Developmental education is a critically important issue for postsecondary education and one that most states are trying to tackle. The more that states can learn from each other and move the needle on systemwide changes in developmental education, the more opportunities there are for first-year college students to succeed. Strong Start to Finish (SSTF), launched in 2017, is a revolutionary, collaborative $13 million project funded by Ascendium Education Group in partnership with The Kresge Foundation and the Bill & Melinda Gates Foundation. Strong Start to Finish connects an emerging network of committed postsecondary leaders and philanthropists working together to establish institutional developmental education practice and policy that works and can be scaled across the nation. The goal is to bring equity to education, helping more students complete gateway courses in their first year of study.
This is the first grant Ascendium has made under a pooled funding approach. Co-funding requires the grantee to submit applications, reports and outcomes according to individual funder templates. With pooled funding, though, the funders collectively agree on the effort’s goals and desired outcomes and put aside their respective processes in favor of a single, consolidated response from the grantee. Pooling funding for SSTF was a unique opportunity for Ascendium, especially appealing for the strong signal it sends to the field that three of the nation’s largest postsecondary education funders are strategically aligned on scaling developmental education reforms. Critically, pooling funds makes more money available to go further than any one grantmaker alone could fund.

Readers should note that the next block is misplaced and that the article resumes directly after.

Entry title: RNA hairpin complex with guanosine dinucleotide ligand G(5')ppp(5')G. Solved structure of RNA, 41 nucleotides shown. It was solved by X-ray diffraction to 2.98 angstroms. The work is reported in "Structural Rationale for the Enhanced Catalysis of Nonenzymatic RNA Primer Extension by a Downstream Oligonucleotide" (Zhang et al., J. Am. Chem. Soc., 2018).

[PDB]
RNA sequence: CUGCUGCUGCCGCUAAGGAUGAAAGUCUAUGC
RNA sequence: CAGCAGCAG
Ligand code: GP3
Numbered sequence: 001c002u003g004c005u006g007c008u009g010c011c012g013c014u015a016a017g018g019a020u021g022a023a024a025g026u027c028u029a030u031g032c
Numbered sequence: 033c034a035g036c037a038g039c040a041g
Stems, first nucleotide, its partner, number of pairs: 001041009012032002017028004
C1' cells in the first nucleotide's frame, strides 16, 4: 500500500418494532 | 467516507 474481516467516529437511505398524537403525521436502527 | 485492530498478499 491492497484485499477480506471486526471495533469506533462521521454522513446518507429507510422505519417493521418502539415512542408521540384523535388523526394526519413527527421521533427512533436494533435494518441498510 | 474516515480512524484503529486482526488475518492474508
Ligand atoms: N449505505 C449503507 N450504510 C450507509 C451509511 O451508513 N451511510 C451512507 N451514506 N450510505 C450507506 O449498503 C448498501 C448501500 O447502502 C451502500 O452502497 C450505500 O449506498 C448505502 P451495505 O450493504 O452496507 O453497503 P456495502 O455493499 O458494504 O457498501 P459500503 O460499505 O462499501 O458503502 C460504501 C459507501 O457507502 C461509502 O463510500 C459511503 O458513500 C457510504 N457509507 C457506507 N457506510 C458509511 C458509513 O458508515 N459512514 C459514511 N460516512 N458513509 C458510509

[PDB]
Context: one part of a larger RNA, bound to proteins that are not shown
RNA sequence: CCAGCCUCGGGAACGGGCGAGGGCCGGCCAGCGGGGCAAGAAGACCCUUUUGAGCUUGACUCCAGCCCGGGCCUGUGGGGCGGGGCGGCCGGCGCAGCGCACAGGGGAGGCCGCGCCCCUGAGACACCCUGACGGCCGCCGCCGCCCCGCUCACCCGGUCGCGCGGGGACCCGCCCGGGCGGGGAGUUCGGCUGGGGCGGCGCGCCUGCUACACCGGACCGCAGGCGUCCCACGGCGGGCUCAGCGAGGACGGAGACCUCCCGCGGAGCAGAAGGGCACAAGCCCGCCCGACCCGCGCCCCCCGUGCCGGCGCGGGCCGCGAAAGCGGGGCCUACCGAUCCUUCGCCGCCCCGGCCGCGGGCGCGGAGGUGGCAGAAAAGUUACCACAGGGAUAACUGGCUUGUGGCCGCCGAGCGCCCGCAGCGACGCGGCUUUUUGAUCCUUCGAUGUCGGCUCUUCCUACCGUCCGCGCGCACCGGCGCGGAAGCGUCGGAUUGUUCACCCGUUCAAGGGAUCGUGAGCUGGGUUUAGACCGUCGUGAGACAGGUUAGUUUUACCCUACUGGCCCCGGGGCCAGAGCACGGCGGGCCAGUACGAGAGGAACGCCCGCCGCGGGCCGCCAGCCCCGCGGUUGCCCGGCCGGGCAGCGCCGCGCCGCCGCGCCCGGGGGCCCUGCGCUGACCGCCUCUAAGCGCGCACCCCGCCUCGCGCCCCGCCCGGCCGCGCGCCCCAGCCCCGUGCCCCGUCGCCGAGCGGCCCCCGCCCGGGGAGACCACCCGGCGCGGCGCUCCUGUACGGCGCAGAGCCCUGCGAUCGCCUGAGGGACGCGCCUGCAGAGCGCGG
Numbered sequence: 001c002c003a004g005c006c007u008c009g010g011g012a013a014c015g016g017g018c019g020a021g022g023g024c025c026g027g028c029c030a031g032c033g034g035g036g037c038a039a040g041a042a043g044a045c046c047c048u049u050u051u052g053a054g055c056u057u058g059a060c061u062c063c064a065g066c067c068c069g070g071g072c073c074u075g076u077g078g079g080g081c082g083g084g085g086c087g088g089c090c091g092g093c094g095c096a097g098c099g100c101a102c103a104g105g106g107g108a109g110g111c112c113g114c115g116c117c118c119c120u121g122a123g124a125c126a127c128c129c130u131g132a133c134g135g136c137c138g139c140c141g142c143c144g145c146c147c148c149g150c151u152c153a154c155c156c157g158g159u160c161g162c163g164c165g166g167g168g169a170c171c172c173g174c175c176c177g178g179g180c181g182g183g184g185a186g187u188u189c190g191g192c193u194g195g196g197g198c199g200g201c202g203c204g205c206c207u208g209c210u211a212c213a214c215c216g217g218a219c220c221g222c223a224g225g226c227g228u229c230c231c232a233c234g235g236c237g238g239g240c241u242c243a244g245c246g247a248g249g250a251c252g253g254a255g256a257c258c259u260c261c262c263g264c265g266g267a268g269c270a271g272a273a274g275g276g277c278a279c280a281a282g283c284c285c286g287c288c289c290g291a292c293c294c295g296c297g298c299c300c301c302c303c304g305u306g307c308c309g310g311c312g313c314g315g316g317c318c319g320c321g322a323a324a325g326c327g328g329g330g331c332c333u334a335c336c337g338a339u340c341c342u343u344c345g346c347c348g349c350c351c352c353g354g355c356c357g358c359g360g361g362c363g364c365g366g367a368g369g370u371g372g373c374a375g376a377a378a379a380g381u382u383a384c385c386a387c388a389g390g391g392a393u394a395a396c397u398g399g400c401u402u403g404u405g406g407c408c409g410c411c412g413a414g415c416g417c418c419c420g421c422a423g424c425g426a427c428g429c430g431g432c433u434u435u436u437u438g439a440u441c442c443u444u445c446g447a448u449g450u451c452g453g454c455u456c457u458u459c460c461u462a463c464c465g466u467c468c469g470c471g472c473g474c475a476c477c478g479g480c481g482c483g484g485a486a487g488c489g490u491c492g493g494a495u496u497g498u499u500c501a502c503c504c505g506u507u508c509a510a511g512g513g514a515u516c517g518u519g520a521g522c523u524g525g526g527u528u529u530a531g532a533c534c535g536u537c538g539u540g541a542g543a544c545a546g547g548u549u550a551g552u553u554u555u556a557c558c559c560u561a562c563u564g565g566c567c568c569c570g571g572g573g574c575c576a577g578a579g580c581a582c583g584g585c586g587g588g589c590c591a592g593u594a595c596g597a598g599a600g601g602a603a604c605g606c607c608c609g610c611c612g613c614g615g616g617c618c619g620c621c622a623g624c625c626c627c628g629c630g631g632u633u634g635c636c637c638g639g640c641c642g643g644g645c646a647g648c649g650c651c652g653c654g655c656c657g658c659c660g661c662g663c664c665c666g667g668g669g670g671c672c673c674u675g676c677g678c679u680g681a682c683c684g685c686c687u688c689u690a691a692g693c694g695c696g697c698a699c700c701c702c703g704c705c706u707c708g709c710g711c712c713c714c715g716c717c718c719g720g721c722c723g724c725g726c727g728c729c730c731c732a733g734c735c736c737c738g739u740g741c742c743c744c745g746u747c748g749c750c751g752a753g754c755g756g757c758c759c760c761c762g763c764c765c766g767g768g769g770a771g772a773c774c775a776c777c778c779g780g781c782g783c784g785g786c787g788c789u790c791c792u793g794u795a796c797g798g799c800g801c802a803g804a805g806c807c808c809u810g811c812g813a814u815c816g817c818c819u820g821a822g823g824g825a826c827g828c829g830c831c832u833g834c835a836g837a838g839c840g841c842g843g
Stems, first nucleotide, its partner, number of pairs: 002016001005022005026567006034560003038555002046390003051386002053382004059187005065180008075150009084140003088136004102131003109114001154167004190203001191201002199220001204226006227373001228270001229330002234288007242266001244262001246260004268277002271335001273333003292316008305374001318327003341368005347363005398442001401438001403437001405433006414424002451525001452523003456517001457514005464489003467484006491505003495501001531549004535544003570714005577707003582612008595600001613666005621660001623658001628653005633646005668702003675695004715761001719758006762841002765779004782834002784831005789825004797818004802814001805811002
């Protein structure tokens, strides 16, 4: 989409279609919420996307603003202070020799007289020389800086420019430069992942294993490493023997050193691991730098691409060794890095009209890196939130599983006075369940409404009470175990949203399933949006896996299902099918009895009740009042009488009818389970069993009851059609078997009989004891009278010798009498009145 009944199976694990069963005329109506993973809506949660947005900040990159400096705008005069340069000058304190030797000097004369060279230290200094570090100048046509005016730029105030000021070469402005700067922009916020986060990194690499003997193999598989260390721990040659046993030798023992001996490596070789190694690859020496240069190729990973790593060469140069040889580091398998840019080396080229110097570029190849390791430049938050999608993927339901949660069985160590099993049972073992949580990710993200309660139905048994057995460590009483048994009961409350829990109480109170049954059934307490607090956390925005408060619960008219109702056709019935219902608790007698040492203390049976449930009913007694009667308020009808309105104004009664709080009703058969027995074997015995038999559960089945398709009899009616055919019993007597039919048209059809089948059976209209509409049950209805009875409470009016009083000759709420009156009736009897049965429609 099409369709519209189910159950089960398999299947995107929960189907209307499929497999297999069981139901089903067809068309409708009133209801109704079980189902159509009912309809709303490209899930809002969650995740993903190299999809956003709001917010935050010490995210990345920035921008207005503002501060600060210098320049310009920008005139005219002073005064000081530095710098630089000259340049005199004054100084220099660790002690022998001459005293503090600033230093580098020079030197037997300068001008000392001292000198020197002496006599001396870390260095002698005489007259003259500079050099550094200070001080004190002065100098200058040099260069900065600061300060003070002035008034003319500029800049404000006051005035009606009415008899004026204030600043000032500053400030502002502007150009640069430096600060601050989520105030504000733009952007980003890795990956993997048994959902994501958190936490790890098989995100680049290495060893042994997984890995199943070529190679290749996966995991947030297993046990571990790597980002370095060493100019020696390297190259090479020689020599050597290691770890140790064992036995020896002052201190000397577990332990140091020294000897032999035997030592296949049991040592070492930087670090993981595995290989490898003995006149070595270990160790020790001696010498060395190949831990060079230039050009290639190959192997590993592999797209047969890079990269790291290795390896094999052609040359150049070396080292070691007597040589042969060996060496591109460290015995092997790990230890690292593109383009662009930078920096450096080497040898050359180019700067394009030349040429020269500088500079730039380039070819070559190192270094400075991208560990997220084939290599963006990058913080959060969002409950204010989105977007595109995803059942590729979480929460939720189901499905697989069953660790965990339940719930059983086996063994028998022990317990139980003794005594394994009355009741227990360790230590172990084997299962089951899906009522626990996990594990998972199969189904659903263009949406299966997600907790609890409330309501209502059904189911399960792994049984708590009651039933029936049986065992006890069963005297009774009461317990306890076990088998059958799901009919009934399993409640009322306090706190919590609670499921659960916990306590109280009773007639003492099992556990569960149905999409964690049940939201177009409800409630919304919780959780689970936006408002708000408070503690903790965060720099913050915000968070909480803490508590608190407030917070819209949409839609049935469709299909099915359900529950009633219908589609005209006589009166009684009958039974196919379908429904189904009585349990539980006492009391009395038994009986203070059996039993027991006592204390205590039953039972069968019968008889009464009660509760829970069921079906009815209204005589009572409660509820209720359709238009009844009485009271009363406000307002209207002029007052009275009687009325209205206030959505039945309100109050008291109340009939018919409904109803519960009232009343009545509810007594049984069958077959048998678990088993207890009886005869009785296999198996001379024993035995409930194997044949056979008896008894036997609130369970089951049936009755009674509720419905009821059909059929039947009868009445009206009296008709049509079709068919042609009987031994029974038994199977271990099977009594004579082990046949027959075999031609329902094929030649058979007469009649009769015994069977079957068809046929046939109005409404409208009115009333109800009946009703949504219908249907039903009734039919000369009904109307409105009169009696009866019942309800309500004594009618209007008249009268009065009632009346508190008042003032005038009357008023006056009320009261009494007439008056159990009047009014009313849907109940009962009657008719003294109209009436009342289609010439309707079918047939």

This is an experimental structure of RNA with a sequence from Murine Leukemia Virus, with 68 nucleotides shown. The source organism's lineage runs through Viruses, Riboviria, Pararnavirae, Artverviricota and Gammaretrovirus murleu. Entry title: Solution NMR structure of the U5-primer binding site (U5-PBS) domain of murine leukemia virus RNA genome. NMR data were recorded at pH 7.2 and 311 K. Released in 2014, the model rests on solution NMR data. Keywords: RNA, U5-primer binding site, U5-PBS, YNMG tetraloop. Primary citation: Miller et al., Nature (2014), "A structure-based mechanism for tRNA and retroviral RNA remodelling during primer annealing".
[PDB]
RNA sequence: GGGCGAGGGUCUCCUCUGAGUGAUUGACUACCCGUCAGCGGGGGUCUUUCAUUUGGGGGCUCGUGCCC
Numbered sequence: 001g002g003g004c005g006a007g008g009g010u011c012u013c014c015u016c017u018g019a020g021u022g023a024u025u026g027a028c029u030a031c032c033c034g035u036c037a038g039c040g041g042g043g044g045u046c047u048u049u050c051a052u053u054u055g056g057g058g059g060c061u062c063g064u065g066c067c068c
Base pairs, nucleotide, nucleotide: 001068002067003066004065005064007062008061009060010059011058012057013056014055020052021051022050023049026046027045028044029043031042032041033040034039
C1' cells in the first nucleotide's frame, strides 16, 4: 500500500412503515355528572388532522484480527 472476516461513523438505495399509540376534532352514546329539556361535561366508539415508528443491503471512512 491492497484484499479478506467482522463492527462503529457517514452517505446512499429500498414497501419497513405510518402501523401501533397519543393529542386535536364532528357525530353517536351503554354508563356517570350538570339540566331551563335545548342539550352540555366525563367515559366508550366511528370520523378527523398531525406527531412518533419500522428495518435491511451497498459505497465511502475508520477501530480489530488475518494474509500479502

All three funding organizations already had significant investments in the developmental education field, but SSTF was the first opportunity that put all those investments into play in one grant and brought them to scale.
“One of the most interesting things about this pooled funding grant is the way the funders have put together a package for work that is based on what systems want, versus approaching the project prescriptively: ‘This is what we want to fund, this is who your partners will be, this is how long you’ll have to do the work,’” notes Amy Kerwin, Vice President-Education Philanthropy, Ascendium. “Instead, this initiative gives colleges and institutions the ability to identify what they need to do the work, the partners they want to work with and how they want to do that work around a common goal and metrics.”
The project brings together researchers, practitioners, students and faculty to understand the problem holistically, and figure out all the different factors that contribute to student success.
“The opportunity to pool funding and work collaboratively with The Kresge Foundation and the Bill & Melinda Gates Foundation has been incredibly helpful to us,” said Amy Kerwin. “Rather than read reports and try and glean strategies, we have the opportunity, multiple times a year, to talk openly, honestly, candidly: ‘here’s what we’re thinking about, here’s why we’re thinking about it, here’s a change in our strategy, here’s something we tried that didn’t work and we don’t want to do it again.”
Watch a brief video (.47) on what the collaborative, pooled funding approach used in Strong Start to Finish means to Ascendium.